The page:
Day 3: Ride Chupani to Mantanayoc Startling flocks of Puna Teals and Andean Geese, we trot out and upward into the morning mist and Chupani pass at 13,800ft. Today is a long ride through spectacular scenery. Following lunch we cross over another high, unpronounceable pass named Huacahuasicasa We descend through Wacawasi. The trail narrows as we wind through towering metamorphic sentinels guarding the approach. The view from the top of this 4500-meter high pass easily equals the best the Andes have to offer. Now in the downhill back toward the Sacred Valley, the horses pick up energy, as they know they are pointed toward home. The rose colored glaciers of Nevado Pumahanca hang overhead, lit by the glow of the fading Inca Sun God Inti as we reach the evening camp at Mantanayoc. A glass of selected Chilean wine completes the day. (Ride Time 6-7 hours) (B L D)
Day 4: Ride Mantanayoc to Yanahuara The daybreaks bright and sunny we hope. Fresh fruit, yogurt and hot cakes start our day. Duffels packed for the waiting mules, we head down valley. It's all downhill today along the Aruraycocha and Mantacnayoc rivers (streams actually). We pass through stands of rare, original Qeuña woodland. This is the genus Polylepis, home for some of the rarest birds on earth. An Andean Hillstar Hummingbird darts out as we clatter down the rocky trail. Herder's huts and chacras (small farms) become numerous. We pass grazing cows, barking dogs and children coming and going along the trail. Reaching the Sacred Valley at Yanahuara, we ride on through farmlands along the Urubamba River. A final ride along a colonial period lane completes our magical journey. We sadly say good-bye to the cooks, wranglers and hardworking ponies, organize our gear and take our van for the one and a half hours ride to Cusco or drop of at the hotel of your choice in the Valley. (B: L:)
Add a Day and Overnight at Machu Picchu to your trip for an extra $670 USD
MACHU PICCHU, one of the most magical and mysterious places on Earth! Situated on the spine of a jungle cloaked granite peak towering some 2,000 ft. above an entrenched meander of the roaring river below, the site is frequently shrouded in misty clouds pierced by the powerful equatorial sun. Constructed from precisely sculptured granite blocks carefully joined with the projecting exposed stone of the surrounding mountain, the site may well be the finest architectural achievement of the new world.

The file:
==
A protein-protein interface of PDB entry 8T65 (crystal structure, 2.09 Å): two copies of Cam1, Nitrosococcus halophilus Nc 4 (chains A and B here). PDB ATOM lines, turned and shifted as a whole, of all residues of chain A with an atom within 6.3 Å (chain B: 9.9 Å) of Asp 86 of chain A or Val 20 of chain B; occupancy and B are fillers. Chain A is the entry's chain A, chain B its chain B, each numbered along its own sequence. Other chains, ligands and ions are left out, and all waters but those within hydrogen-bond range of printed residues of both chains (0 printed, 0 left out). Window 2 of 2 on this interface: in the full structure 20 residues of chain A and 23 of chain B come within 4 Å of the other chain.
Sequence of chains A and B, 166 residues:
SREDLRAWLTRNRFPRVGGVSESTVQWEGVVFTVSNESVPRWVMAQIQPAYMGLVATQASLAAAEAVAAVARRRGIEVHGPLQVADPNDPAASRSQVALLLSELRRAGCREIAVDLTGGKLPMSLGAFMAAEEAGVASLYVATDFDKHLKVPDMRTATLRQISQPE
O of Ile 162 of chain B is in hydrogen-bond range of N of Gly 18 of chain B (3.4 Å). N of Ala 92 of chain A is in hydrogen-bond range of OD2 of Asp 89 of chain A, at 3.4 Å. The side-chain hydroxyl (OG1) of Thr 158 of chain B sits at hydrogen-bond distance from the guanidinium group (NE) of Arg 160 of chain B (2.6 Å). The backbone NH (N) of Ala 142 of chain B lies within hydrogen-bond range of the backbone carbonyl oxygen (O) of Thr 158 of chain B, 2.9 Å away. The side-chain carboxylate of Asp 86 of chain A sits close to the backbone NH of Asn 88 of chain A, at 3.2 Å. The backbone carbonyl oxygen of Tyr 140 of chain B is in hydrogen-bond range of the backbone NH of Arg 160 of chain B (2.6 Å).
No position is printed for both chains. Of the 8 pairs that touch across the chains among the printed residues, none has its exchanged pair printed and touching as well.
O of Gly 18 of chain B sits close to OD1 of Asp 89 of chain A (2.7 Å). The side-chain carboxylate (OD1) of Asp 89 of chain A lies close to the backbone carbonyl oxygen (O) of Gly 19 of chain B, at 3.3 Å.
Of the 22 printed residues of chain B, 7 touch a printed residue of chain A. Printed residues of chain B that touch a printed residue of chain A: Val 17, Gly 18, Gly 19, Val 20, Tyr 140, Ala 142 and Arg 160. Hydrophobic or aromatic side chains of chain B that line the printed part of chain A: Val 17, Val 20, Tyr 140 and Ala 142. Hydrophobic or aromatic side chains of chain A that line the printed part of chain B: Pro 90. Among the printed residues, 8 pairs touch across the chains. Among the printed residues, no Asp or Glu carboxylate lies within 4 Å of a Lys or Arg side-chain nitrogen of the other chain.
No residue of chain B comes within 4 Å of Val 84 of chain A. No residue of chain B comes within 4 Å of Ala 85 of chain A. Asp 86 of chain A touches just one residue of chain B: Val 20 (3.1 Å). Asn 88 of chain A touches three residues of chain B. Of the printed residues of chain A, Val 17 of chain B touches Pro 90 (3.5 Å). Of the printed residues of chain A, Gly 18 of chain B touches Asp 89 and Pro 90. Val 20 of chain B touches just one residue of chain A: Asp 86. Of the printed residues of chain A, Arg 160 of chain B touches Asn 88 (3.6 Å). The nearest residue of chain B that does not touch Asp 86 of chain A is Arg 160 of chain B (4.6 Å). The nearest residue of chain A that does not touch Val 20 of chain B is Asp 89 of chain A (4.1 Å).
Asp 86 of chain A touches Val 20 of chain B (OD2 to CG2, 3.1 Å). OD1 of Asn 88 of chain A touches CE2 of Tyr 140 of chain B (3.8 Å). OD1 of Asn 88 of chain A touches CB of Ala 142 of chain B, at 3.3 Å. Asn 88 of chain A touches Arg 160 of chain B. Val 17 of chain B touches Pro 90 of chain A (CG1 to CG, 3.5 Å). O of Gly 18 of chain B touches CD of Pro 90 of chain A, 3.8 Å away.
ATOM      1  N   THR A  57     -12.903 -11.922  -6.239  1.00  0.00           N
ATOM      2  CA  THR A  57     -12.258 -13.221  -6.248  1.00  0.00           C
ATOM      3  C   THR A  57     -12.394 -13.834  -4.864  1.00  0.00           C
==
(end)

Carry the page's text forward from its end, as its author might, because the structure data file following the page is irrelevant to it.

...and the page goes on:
Day 1: Sacred Valley To Machu PicchuOur magical journey starts with the narrow gauge train ride to the New World's most spectacular archaeological monument, Machu Picchu. We breakfast then hop aboard the morning narrow gauge train heading down valley. An interesting hour of click, clack and sway with all of the accompanying sounds and smells of rural Peru takes us to the bustling backpacker town of Aguas Calientes, the portal for Machu Picchu. Soon we are gathered at the gateway to famous "Lost Cities of the Incas" Our guide takes us on a 3-hour tour of the ruins telling you the story of the rise and fall of the ancient civilizations of the Andes with the tragic end of the Inca and the enigma that this remarkable site remains. After lunch you are on your own to explore the ruins and when ready, bus back down to Aguas Calientes for overnight at our very comfortable Hotel. B:L:D
Day 2: Machu Picchu To CuscoAll morning at leisure. You may return to explore the ruins if you wish or relax and lunch at our favorite French Bistrot and then afternoon Cusco bound train, we arrive back in the Capital of the Inca early evening or those who wish may stay in Ollantaytambo B:L:

Customer Testimonials

Rossane Alexandre - Canada

The view in the Andes, the horses, the guide, the camping, the food, everything was great. It was a trip of a lifetime. I would go back anytime. These horses are amazing they can climb anywhere! Then we had that typical Peruvian meal, lamb cooked in very hot stone. It was one of the best things I ever tasted.

Sue Toland, British Horse Society Inca Challenge UK

Sue Toland, BHS Inca Challenge 2010 I am writing to thank Juan Carlos for his excellent guiding of our recent British Horse Society Inca Ride. Truly an amazing experience. Carlo's local knowledge, medical knowledge, general good humour and encouragement got us through a challenge, which I will never forget. The rest of the team were excellent also, highly organized and very efficient. The meals the cook prepared on his 2 gas rings were simply fantastic. Thank you all very much.